"The thing is, they may not treat me as they are treating me now if they find out that I am HIV-positive."
This was one of the comments (from a UCT student living with HIV) read out at the Candlelight Memorial Concert on 15 April. The concert was hosted to commemorate those who have died of HIV/AIDS, to support those living with the virus, and to recommit the university to eradicating the stigma surrounding the disease.
Another student broke down the word "disease" to "dis-ease", explaining, "relationships are not at ease; families are not at ease; communities are not at ease. The media has stories in which people hurt each other because of this dis-ease".
The fact that HIV-positive students were not comfortable addressing the audience themselves indicated clearly that they don't have a voice, said Students' Representative Council (SRC) president, Sizwe Mpofu-Walsh.
He said that while the university was making strides in the fight against the pandemic (a newly-released National Higher Education HIV prevalence study indicates that HIV prevalence at UCT is lower than 0.2%), people should not be complacent, and should set an example - not only for South Africa, but for the entire world.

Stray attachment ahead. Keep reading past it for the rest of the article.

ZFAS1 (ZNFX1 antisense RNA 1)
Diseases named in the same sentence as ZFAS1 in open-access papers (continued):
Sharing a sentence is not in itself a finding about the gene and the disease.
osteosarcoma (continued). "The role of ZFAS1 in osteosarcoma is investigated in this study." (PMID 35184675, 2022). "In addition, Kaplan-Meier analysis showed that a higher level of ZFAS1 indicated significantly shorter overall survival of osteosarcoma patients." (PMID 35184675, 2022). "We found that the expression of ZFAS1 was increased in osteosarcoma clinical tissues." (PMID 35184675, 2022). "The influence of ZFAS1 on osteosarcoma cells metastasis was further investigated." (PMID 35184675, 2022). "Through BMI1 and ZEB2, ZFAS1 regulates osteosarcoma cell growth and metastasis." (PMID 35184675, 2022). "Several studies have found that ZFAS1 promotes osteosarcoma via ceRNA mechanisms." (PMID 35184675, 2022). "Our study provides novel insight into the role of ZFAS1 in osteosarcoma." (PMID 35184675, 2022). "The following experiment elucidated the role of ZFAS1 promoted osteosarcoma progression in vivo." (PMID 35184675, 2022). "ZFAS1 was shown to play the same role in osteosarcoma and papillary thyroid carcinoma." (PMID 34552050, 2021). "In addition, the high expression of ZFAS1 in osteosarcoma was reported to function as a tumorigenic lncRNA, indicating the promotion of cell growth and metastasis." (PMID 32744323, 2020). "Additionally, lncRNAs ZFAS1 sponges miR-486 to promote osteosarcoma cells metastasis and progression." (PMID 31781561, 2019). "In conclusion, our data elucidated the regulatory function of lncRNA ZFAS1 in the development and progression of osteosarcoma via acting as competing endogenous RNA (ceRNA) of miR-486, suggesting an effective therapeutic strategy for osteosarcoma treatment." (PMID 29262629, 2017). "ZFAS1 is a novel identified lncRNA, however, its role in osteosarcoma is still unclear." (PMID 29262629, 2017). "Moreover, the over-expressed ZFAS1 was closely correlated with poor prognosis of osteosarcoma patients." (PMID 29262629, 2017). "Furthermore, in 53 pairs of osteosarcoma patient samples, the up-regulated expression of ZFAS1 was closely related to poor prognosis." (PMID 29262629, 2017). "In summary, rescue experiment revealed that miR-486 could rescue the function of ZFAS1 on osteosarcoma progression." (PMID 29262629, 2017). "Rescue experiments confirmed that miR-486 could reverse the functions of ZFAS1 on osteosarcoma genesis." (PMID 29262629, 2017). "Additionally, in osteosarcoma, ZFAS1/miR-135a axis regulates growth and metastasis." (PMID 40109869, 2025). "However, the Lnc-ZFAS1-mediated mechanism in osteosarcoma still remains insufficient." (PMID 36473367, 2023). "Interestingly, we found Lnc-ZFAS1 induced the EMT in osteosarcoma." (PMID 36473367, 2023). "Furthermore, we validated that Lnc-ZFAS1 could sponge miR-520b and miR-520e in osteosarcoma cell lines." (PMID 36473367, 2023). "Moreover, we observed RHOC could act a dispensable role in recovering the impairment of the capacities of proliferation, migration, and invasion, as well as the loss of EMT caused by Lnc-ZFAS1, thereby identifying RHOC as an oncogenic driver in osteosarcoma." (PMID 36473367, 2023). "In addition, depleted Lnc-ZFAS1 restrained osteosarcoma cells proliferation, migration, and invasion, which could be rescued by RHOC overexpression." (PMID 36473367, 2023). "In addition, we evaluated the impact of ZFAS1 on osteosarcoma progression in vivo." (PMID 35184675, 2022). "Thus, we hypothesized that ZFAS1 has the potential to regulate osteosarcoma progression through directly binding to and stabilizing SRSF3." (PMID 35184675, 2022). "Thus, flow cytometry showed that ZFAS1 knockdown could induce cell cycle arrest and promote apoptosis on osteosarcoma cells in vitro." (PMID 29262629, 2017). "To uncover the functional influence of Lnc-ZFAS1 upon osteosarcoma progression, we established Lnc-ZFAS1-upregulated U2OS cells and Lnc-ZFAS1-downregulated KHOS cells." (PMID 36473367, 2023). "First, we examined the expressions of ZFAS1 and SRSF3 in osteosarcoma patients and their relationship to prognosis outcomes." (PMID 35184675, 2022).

Another SRC member, Michell Mpike, urged students to watch their language and avoid stigmatising words.
Deputy vice-chancellor Professor Crain Soudien reminded staff and students that they are privileged to work and study at a university where people think about the betterment of society. Everyone bears the responsibility for combating stigmatisation, he said.
Vice-chancellor Dr Max Price said it was concerning that in the survey, some students reported having concurrent sexual partners, and not using condoms.
But the study also carried good news for the country in terms of infection rates and the number of students who have been tested, Price said. Two faculties at UCT have compulsory, examinable courses on HIV/AIDS in their curriculum, and two more are set to introduce these courses this year.
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